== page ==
Consumers Take Charge in Healthcare Say Leaders at HIDA Hospital–Physician Market Conference

January 27, 2017

4 Insights From HIDA’s Hospital–Physician Market Conference

Alexandria, Va. – Consumers are paying closer attention to their healthcare costs and are increasingly willing to search for alternatives, according to speakers at HIDA’s recent Hospital-Physician Market Conference in Coral Gables, Fla.

Key takeaways discussed with industry leaders included:

  • The consumer is now in charge. “The impact of high-deductible health plans is: delay, divert, and reduce,” commented John Becker, Sg2. “If I spend my own money for health care, I make different decisions.” 

    Larry Kaiser, MD, Temple University Health System, observed that due to rising consumerism, “The centrality of medical care is no longer the inpatient setting.” Shaun Ginter, CareWell Urgent Care, also characterized the future of healthcare as an “on-demand, consumer-driven” model which “includes retail health, urgent care, and telehealth.”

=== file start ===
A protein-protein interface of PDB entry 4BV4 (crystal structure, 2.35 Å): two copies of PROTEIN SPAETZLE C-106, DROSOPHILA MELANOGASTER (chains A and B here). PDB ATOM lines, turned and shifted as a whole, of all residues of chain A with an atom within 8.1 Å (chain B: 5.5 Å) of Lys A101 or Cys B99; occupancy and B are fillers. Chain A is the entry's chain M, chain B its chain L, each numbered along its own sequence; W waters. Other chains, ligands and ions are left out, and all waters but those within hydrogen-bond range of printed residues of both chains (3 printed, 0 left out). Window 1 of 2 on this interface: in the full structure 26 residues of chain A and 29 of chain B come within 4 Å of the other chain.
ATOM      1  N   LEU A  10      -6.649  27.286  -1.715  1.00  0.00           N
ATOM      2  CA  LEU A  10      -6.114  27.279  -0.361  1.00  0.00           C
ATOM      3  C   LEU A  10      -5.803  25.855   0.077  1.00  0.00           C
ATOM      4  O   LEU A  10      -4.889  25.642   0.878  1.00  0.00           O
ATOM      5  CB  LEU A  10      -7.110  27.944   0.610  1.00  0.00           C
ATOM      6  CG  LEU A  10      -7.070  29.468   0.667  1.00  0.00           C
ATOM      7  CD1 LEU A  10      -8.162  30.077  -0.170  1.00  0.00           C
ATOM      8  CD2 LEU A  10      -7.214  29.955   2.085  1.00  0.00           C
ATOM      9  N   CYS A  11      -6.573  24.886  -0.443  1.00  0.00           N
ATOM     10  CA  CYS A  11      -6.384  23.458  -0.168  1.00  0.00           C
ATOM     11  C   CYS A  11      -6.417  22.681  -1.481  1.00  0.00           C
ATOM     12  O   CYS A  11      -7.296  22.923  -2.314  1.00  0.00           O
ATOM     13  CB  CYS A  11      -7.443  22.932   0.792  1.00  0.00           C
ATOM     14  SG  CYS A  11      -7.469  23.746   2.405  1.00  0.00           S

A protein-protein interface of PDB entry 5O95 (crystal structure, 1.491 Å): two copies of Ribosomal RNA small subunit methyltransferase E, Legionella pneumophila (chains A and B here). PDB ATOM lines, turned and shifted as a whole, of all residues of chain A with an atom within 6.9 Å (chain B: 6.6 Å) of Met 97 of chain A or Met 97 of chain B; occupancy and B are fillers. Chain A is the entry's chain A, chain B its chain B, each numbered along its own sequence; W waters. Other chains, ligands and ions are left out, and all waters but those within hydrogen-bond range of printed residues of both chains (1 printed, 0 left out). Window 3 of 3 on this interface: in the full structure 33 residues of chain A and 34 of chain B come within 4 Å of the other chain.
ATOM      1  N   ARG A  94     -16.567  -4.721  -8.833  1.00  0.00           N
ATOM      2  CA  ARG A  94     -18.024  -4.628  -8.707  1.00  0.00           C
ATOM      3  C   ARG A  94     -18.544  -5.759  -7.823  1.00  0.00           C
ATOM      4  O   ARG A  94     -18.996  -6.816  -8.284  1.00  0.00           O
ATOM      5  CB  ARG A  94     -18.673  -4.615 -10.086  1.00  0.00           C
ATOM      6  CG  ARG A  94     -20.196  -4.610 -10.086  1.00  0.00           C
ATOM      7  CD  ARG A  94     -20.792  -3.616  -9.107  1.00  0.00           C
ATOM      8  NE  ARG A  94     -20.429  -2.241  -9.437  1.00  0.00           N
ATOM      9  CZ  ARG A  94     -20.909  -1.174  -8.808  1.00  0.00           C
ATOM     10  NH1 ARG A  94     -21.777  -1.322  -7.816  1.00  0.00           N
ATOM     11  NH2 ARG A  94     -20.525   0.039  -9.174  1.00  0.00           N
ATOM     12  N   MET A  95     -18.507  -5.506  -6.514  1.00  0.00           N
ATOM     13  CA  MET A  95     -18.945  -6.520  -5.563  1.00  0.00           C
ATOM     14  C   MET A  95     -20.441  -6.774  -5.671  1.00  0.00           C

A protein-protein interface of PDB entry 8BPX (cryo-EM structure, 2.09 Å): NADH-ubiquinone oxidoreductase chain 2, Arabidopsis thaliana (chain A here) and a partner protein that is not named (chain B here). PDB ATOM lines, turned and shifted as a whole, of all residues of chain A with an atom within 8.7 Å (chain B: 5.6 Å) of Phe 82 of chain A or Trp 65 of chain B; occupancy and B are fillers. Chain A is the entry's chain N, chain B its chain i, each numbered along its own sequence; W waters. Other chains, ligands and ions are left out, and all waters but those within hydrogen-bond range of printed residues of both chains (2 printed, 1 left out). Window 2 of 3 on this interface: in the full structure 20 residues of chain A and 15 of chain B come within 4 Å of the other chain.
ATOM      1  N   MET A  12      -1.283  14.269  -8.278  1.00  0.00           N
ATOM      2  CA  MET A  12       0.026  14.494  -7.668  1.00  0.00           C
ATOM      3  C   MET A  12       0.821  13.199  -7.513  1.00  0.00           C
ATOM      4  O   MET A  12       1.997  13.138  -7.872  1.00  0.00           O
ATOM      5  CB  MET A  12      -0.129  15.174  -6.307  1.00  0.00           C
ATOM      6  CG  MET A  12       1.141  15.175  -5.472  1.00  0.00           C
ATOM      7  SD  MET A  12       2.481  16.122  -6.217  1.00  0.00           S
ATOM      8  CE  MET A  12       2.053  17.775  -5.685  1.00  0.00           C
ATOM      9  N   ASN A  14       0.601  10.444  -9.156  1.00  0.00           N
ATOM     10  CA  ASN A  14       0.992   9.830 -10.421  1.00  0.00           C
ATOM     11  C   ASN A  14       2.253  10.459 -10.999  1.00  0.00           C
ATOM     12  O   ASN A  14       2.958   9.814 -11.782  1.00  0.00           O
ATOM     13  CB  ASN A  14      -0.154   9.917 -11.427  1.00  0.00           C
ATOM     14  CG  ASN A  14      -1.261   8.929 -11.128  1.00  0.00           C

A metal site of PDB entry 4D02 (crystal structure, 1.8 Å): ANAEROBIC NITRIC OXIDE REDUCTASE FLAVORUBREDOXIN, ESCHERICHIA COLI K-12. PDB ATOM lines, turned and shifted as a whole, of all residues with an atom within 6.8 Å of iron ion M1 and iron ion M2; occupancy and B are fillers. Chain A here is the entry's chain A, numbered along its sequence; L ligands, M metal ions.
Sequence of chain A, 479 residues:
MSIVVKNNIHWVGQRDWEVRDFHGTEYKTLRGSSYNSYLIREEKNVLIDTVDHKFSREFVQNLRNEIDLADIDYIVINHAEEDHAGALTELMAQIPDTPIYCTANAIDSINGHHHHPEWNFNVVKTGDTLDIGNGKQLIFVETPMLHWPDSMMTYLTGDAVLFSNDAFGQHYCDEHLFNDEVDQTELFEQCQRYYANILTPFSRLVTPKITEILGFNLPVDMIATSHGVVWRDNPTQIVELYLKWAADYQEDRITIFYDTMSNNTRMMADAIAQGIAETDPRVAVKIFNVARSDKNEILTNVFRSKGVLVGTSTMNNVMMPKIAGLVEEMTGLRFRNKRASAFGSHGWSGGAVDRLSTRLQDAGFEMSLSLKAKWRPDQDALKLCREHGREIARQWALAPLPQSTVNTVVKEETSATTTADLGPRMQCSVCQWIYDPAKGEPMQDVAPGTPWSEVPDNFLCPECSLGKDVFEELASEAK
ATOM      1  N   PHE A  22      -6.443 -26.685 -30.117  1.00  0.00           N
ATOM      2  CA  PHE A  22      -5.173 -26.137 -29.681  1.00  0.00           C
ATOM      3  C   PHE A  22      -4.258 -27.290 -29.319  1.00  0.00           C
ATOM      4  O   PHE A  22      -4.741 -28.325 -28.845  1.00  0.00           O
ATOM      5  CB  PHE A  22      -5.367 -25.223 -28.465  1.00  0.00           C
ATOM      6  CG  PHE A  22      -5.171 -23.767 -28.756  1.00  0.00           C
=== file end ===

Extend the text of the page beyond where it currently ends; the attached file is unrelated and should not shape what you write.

• Clinicians need to understand product costs. Understanding the cost of healthcare is vital for physicians as consumers take greater control. “Clinicians don’t know what things cost—and they need to know,” said Laura Kowalczyk, UAB Health System. Thomas Eppes, MD, Central Virginia Family Services, was upbeat on doctors’ abilities to help consumers once they better understand costs, adding, “Physicians are scientists. You give us the data and, ultimately, we’ll do the right thing.”
  • Providers need to harness data better. Helping providers analyze and interpret their data is a key opportunity for supply chain partners. Laura Kowalczyk remarked, “We have a lot of data but not a lot of ways to connect that data so it becomes actionable—that’s something our partners can help us with.”

    Paul Farnin, Cardinal Health, highlighted the potential for leveraging distributors’ provider utilization data. “Our customers want to use technology for 24-7 visibility to what actually gets consumed in clinical departments,” he added.
  • The volume-to-value transition isn’t easy. During the conference, John Becker commented, “It’s hard for IDNs to manage conflicting incentives—some contracts are fee-for-service, which means ‘do more,’ and some are risk-based, which means ‘do less.’” As a result, he noted that most providers “are trying to concentrate in one camp or the other.”

For more information on these and upcoming HIDA Market Conferences, please visit